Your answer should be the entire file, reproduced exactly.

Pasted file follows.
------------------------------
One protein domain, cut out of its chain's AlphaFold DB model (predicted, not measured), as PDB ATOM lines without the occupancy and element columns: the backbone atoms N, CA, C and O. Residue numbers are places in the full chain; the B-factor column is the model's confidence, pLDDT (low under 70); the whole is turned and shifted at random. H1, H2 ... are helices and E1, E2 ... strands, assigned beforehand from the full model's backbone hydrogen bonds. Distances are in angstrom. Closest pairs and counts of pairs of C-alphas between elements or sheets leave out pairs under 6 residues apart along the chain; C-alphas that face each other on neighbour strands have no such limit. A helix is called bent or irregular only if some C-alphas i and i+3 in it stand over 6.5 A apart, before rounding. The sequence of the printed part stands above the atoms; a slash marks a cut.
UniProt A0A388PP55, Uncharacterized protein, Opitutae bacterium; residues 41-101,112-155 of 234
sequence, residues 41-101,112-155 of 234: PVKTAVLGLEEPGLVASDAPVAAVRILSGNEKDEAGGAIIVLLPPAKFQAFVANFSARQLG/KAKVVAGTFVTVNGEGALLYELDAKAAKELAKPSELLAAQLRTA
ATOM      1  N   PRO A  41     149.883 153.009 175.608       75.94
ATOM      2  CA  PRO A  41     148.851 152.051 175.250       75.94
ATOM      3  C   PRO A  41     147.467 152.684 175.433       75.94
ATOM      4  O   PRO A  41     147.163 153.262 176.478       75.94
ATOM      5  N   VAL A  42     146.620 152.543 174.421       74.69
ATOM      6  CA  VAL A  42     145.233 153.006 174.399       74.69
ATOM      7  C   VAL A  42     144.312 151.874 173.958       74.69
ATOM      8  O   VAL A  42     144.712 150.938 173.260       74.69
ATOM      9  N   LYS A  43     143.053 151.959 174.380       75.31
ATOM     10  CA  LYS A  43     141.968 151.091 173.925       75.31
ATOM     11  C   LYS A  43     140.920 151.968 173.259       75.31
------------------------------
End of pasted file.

One protein domain, cut out of its chain's AlphaFold DB model (predicted, not measured), as PDB ATOM lines without the occupancy and element columns: the backbone atoms N, CA, C and O. Residue numbers are places in the full chain; the B-factor column is the model's confidence, pLDDT (low under 70); the whole is turned and shifted at random. H1, H2 ... are helices and E1, E2 ... strands, assigned beforehand from the full model's backbone hydrogen bonds. Distances are in angstrom. Closest pairs and counts of pairs of C-alphas between elements or sheets leave out pairs under 6 residues apart along the chain; C-alphas that face each other on neighbour strands have no such limit. A helix is called bent or irregular only if some C-alphas i and i+3 in it stand over 6.5 A apart, before rounding. The sequence of the printed part stands above the atoms; a slash marks a cut.
UniProt A0A388PP55, Uncharacterized protein, Opitutae bacterium; residues 41-101,112-155 of 234
sequence, residues 41-101,112-155 of 234: PVKTAVLGLEEPGLVASDAPVAAVRILSGNEKDEAGGAIIVLLPPAKFQAFVANFSARQLG/KAKVVAGTFVTVNGEGALLYELDAKAAKELAKPSELLAAQLRTA
ATOM      1  N   PRO A  41     149.883 153.009 175.608       75.94
ATOM      2  CA  PRO A  41     148.851 152.051 175.250       75.94
ATOM      3  C   PRO A  41     147.467 152.684 175.433       75.94
ATOM      4  O   PRO A  41     147.163 153.262 176.478       75.94
ATOM      5  N   VAL A  42     146.620 152.543 174.421       74.69
ATOM      6  CA  VAL A  42     145.233 153.006 174.399       74.69
ATOM      7  C   VAL A  42     144.312 151.874 173.958       74.69
ATOM      8  O   VAL A  42     144.712 150.938 173.260       74.69
ATOM      9  N   LYS A  43     143.053 151.959 174.380       75.31
ATOM     10  CA  LYS A  43     141.968 151.091 173.925       75.31
ATOM     11  C   LYS A  43     140.920 151.968 173.259       75.31